Hawley is a boyish 49-year-old dressed casually this day in a sweater, black jeans and Blundstone boots. He speaks enthusiastically about the college and its direction.

“Our hope is that when they are in positions of power and leadership, they will have a much deeper and richer understanding of each other and respect for each other and we hope not try to resolve conflicts and problems through violent means.”

The students and staff are on a firstname basis, which can be an adjustment for teenagers coming from countries where calling an adult by a first name is considered disrespectful.

Fifty of the 200 students at Pearson College are Canadian, while the others come from 100 countries all over the world.

The $32,000-a-year cost for tuition and board is covered by scholarships, and sometimes the college even picks up the tab for students who can’t afford to fly here, or to buy a coat to wear once they get off the plane, since they come from all socio-economic backgrounds. The college is funded through contributions from governments and charitable donations, as well as the earnings of an endowment fund, according to its website.

Students, typically 16- to 17-year-olds, are supposed to have completed the equivalent of 11 years of Canadian schooling, attaining “first-class standing” in over half their subjects, before they arrive at the college. They also need a working knowledge of English.

The teens are housed in shared accommodations, in groups of four students where each individual represents a different continent and speaks a different language.

“I’m used to managing my life alone but this is the first time I’ve been far from everything I’ve ever known,” said Luisa Daniela Marin, 17, from Santa Tecla, El Salvador.

She came in September and adapted quickly: “Now I feel I’ve grown a lot as a person and I really love this place.

“It’s incredible how many things you can learn from everybody.”

Marin’s roommates are from Canada, Yemen and Germany. Not only are there cultural differences, there are religious differences as well.

Marin is Catholic while the student from Yemen is Muslim.

“When we have differences about God, each of us has to be flexible. In the end, it’s the same God. Many of our values are based on the same thing.”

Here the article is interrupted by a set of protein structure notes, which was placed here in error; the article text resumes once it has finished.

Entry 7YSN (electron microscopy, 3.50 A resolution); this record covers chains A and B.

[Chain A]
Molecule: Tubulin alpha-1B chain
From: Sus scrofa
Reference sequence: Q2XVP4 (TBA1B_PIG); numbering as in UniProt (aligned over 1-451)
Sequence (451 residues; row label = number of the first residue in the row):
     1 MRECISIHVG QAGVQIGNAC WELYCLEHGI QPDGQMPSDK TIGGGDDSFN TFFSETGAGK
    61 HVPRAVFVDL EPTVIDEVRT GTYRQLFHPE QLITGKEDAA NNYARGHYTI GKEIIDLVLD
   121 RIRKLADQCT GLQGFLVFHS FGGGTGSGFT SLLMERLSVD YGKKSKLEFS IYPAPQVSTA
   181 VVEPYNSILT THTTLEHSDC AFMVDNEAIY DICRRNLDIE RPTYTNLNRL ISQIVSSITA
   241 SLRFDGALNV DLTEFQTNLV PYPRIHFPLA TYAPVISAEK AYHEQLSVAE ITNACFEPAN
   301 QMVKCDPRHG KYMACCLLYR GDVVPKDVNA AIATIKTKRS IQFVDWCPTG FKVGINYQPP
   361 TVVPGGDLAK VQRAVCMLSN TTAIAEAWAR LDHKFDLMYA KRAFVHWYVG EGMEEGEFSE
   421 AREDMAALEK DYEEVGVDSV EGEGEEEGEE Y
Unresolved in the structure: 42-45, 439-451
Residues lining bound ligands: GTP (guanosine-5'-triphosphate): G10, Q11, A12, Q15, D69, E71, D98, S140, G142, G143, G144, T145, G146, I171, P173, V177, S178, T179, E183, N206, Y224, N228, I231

Marin has joined the Yemeni girl in learning about Muslim worship and there are plans for both of them to go to a Catholic service to see and appreciate the differences.

It’s all about respect, said Marin, who says she came to Canada for an education so she can return armed with knowledge to improve the lives of her family and friends in El Salvador.
“I need the tools first,” said Marin. “I can’t change the world but I can change my reality and help people who have been in the same situation that I have been in.”

Victor Alvarez, 19, from Nicaragua calls his time at the college “a golden opportunity … because Canada is a very good example of peace — you can walk safely on the street.

“To be living with 200 different people from 100 different countries, it’s unique. It couldn’t happen anywhere else.”

Mathematics teacher Andrew Spray has seen the college grow and develop during his 33-year career there.

“There are not many places where you can find students from 100 countries. You get to know a pretty high percentage of those people pretty well.

“I often find reasons to get in touch with alumni from many years ago and it doesn’t take any time at all to re-establish the relationships.”

Usually half the students from each class travel from around the world to attend reunions.

© Copyright 2007 Times Colonist (Victoria) "